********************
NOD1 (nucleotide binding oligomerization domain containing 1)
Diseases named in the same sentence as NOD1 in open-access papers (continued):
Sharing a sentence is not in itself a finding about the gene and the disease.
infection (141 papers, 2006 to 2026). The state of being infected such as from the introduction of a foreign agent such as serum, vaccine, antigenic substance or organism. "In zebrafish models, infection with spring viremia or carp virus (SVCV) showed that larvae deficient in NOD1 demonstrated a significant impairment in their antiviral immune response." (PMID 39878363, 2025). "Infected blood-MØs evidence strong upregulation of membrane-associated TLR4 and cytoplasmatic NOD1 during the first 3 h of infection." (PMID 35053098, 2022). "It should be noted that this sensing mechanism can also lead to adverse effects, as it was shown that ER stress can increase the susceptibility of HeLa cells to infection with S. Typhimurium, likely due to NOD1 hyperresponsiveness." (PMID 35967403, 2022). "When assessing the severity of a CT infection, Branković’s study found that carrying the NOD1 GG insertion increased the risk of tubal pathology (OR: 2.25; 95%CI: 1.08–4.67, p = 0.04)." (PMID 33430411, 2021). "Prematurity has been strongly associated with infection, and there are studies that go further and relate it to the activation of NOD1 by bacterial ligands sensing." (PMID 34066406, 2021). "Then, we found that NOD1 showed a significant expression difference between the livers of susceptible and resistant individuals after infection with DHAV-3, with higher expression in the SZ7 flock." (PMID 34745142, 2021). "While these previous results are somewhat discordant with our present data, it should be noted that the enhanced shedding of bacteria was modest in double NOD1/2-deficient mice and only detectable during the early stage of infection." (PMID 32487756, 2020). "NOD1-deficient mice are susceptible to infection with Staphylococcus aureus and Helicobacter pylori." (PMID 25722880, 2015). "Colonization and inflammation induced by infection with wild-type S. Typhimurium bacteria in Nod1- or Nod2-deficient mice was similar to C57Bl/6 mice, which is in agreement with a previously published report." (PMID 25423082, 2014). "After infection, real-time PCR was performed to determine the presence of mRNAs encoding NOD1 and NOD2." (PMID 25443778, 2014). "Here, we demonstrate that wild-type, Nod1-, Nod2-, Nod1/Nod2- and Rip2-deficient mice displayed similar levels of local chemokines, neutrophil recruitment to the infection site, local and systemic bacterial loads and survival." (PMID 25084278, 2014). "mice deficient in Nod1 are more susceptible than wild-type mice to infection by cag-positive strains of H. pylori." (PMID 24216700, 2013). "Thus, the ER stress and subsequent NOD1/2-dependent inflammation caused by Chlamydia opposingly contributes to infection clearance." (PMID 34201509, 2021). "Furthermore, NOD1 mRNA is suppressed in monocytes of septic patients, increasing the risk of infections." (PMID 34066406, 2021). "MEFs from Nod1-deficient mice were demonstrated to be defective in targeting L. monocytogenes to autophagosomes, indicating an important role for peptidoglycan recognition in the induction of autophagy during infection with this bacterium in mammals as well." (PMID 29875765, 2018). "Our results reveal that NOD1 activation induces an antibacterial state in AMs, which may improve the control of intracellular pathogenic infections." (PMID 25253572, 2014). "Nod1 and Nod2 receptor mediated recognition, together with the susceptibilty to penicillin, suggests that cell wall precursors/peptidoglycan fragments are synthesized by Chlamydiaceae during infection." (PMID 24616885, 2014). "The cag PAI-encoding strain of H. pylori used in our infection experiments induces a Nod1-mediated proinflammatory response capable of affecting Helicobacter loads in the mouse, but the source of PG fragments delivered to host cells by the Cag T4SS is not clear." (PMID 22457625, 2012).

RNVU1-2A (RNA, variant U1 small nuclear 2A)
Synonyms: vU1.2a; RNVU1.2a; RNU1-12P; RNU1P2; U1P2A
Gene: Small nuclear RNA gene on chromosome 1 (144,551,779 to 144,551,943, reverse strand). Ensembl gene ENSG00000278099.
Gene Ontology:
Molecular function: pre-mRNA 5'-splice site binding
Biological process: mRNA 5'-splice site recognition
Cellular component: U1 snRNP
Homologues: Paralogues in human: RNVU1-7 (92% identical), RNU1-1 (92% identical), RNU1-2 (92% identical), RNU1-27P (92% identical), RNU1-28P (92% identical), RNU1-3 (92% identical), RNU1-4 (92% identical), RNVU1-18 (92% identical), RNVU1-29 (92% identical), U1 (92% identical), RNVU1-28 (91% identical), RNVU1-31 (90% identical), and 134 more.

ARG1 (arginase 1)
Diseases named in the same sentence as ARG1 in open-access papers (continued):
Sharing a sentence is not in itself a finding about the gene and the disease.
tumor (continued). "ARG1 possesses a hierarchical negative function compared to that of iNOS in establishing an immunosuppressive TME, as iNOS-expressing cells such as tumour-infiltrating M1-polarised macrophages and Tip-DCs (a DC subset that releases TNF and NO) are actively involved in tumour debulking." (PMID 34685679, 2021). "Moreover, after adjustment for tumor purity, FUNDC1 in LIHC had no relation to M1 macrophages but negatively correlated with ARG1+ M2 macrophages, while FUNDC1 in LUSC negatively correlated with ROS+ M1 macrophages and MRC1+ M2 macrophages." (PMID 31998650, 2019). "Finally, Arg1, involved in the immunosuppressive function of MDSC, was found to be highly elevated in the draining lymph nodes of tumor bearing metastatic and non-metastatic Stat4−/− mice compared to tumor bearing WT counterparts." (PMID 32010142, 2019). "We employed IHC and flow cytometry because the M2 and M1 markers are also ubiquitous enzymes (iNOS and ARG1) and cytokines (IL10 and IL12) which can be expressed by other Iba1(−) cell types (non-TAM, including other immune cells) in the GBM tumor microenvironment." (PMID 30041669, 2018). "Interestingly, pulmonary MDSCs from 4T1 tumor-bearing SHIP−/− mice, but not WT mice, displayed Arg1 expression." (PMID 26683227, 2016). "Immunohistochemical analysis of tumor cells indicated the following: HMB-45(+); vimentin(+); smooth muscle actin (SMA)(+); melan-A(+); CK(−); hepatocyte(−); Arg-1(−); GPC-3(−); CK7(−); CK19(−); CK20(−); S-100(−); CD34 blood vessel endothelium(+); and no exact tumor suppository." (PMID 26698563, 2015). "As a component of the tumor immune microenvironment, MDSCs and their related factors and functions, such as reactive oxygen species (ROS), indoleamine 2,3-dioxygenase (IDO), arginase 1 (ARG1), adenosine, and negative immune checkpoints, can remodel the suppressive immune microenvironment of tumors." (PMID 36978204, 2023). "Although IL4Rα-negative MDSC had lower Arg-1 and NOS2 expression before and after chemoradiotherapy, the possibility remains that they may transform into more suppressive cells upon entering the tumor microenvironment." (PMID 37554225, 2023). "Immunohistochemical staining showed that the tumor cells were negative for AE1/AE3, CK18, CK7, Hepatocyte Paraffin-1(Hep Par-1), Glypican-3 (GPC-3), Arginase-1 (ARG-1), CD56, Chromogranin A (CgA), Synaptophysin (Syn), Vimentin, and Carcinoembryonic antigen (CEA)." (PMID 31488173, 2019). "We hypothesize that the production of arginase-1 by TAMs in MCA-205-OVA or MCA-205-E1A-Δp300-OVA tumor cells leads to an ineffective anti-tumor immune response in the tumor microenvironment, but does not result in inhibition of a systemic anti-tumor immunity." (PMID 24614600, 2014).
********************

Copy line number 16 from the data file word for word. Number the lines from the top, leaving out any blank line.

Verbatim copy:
tumor (continued). "ARG1 possesses a hierarchical negative function compared to that of iNOS in establishing an immunosuppressive TME, as iNOS-expressing cells such as tumour-infiltrating M1-polarised macrophages and Tip-DCs (a DC subset that releases TNF and NO) are actively involved in tumour debulking." (PMID 34685679, 2021). "Moreover, after adjustment for tumor purity, FUNDC1 in LIHC had no relation to M1 macrophages but negatively correlated with ARG1+ M2 macrophages, while FUNDC1 in LUSC negatively correlated with ROS+ M1 macrophages and MRC1+ M2 macrophages." (PMID 31998650, 2019). "Finally, Arg1, involved in the immunosuppressive function of MDSC, was found to be highly elevated in the draining lymph nodes of tumor bearing metastatic and non-metastatic Stat4−/− mice compared to tumor bearing WT counterparts." (PMID 32010142, 2019). "We employed IHC and flow cytometry because the M2 and M1 markers are also ubiquitous enzymes (iNOS and ARG1) and cytokines (IL10 and IL12) which can be expressed by other Iba1(−) cell types (non-TAM, including other immune cells) in the GBM tumor microenvironment." (PMID 30041669, 2018). "Interestingly, pulmonary MDSCs from 4T1 tumor-bearing SHIP−/− mice, but not WT mice, displayed Arg1 expression." (PMID 26683227, 2016). "Immunohistochemical analysis of tumor cells indicated the following: HMB-45(+); vimentin(+); smooth muscle actin (SMA)(+); melan-A(+); CK(−); hepatocyte(−); Arg-1(−); GPC-3(−); CK7(−); CK19(−); CK20(−); S-100(−); CD34 blood vessel endothelium(+); and no exact tumor suppository." (PMID 26698563, 2015). "As a component of the tumor immune microenvironment, MDSCs and their related factors and functions, such as reactive oxygen species (ROS), indoleamine 2,3-dioxygenase (IDO), arginase 1 (ARG1), adenosine, and negative immune checkpoints, can remodel the suppressive immune microenvironment of tumors." (PMID 36978204, 2023). "Although IL4Rα-negative MDSC had lower Arg-1 and NOS2 expression before and after chemoradiotherapy, the possibility remains that they may transform into more suppressive cells upon entering the tumor microenvironment." (PMID 37554225, 2023). "Immunohistochemical staining showed that the tumor cells were negative for AE1/AE3, CK18, CK7, Hepatocyte Paraffin-1(Hep Par-1), Glypican-3 (GPC-3), Arginase-1 (ARG-1), CD56, Chromogranin A (CgA), Synaptophysin (Syn), Vimentin, and Carcinoembryonic antigen (CEA)." (PMID 31488173, 2019). "We hypothesize that the production of arginase-1 by TAMs in MCA-205-OVA or MCA-205-E1A-Δp300-OVA tumor cells leads to an ineffective anti-tumor immune response in the tumor microenvironment, but does not result in inhibition of a systemic anti-tumor immunity." (PMID 24614600, 2014).